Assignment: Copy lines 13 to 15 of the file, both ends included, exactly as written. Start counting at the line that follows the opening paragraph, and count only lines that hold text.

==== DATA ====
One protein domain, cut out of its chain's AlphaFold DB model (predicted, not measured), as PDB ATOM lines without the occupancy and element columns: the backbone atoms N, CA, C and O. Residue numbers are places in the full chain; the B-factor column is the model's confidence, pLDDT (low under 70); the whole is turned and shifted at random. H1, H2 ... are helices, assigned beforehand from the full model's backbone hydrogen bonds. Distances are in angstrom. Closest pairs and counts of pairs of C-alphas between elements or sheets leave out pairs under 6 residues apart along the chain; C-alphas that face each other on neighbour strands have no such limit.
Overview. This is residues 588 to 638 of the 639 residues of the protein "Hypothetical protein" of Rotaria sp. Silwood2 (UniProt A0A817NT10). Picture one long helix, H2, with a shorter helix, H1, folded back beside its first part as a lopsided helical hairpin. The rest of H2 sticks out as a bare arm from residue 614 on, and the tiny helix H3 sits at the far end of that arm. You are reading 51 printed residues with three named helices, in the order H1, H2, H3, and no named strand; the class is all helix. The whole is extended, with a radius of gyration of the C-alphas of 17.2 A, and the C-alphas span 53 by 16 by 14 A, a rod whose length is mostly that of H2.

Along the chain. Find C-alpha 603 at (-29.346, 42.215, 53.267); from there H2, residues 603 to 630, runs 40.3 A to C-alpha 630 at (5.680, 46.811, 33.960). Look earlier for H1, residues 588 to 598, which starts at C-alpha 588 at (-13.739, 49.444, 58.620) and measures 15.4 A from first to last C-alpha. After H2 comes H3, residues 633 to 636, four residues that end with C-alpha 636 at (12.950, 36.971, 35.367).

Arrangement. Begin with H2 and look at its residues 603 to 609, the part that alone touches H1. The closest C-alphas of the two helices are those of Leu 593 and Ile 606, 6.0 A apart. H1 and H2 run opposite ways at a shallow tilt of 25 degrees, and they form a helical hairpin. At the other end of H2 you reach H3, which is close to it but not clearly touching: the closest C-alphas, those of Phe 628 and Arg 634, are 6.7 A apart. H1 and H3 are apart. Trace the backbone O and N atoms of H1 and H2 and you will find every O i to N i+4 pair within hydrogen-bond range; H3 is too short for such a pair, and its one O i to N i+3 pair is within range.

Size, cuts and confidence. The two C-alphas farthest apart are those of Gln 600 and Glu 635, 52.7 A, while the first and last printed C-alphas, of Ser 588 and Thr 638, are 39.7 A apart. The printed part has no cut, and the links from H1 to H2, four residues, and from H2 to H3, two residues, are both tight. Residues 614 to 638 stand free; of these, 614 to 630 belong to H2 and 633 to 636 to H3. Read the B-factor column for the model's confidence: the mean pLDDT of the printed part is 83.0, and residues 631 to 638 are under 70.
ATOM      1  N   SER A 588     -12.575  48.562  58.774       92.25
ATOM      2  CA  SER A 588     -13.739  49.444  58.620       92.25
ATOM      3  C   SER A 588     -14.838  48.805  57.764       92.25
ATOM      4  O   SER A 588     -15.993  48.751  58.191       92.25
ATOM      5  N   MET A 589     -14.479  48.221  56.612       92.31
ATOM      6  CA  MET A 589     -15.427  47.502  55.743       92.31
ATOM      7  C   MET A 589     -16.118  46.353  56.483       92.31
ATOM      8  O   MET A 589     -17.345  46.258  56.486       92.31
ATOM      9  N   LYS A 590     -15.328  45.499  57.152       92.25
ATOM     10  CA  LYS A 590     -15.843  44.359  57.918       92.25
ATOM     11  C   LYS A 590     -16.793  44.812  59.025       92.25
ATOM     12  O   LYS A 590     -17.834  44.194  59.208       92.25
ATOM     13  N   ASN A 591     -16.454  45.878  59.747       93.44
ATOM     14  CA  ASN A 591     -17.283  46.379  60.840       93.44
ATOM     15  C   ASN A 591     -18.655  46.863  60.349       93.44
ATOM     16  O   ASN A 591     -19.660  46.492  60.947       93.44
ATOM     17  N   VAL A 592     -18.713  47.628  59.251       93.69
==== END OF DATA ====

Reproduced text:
ATOM      9  N   LYS A 590     -15.328  45.499  57.152       92.25
ATOM     10  CA  LYS A 590     -15.843  44.359  57.918       92.25
ATOM     11  C   LYS A 590     -16.793  44.812  59.025       92.25